Trade, Urban Systems, and Labor Markets
AbstractThis paper investigates the impacts of free trade on the structure of urban systems, skill distribution, and income disparities. The paper proposes a model that integrates international trade theory and the theory of urban system. This is done in a two sector, spatial general equilibrium model of a North-South trade. Each country is populated with a continuum of unskilled workers with heterogeneous potential ability. Through differential training costs, workers with different potential ability can achieve the same productivity. Workers can acquire a skill by investing in training. Thus, skill distribution in both countries is determined endogenously in the model through self-selection. The economy produces a final good with the use of a high-tech intermediate input and unskilled workers. Horizontally differentiated skilled workers produce the high-tech intermediate input. Cities are formed in this model as a result of investment in setup cost, i.e., public infrastructures. I characterize two different types of spatial equilibria: a closed-economy equilibrium, in which each country consists of a system of cities without trade, and a free-trade equilibrium, in which we allow for trade between cities and countries.
Download InfoIf you experience problems downloading a file, check if you have the proper application to view it first. In case of further problems read the IDEAS help page. Note that these files are not on the IDEAS site. Please be patient as the files may be large.
Bibliographic InfoPaper provided by University of New Orleans, Department of Economics and Finance in its series Working Papers with number 2005-13.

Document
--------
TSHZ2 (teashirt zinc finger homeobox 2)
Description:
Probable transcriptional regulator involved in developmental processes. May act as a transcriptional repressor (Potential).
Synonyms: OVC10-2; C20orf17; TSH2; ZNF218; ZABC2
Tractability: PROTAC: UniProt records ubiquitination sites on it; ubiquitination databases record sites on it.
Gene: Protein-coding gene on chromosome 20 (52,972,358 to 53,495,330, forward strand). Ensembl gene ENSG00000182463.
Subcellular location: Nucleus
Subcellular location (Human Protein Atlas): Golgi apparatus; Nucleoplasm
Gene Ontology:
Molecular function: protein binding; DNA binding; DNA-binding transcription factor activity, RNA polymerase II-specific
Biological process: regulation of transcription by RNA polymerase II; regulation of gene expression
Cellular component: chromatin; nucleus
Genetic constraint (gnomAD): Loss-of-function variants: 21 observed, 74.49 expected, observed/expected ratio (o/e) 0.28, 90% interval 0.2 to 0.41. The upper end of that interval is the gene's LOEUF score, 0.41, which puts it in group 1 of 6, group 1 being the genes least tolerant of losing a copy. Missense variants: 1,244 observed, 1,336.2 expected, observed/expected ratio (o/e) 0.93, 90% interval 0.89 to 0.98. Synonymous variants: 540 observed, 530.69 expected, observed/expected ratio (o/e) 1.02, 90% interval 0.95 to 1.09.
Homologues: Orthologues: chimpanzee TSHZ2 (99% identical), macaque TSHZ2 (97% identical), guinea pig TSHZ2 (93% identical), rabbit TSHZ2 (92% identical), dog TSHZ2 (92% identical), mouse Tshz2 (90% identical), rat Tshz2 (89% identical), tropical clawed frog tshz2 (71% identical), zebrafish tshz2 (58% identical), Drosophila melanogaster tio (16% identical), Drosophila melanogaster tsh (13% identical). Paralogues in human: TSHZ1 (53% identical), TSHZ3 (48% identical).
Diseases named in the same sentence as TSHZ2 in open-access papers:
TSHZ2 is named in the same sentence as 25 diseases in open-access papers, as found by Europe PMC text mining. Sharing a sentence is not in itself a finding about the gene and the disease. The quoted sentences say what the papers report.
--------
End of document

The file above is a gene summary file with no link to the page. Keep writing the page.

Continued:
Length: 28 pages
Date of creation: Nov 2005
Date of revision:
Potential ability; Training; Cities;
Find related papers by JEL classification:
- R13 - Urban, Rural, Regional, Real Estate, and Transportation Economics - - General Regional Economics - - - General Equilibrium and Welfare Economic Analysis of Regional Economies
- R51 - Urban, Rural, Regional, Real Estate, and Transportation Economics - - Regional Government Analysis - - - Finance in Urban and Rural Economies
- F16 - International Economics - - Trade - - - Trade and Labor Market Interactions
This paper has been announced in the following NEP Reports:
- NEP-ALL-2006-05-06 (All new papers)
- NEP-GEO-2006-05-06 (Economic Geography)
- NEP-INT-2006-05-06 (International Trade)
- NEP-URE-2006-05-06 (Urban & Real Estate Economics)
You can help add them by filling out this form.
reading list or among the top items on IDEAS.Access and download statisticsgeneral information about how to correct material in RePEc.
For technical questions regarding this item, or to correct its authors, title, abstract, bibliographic or download information, contact: (Janet Murphy Crane).
If references are entirely missing, you can add them using this form.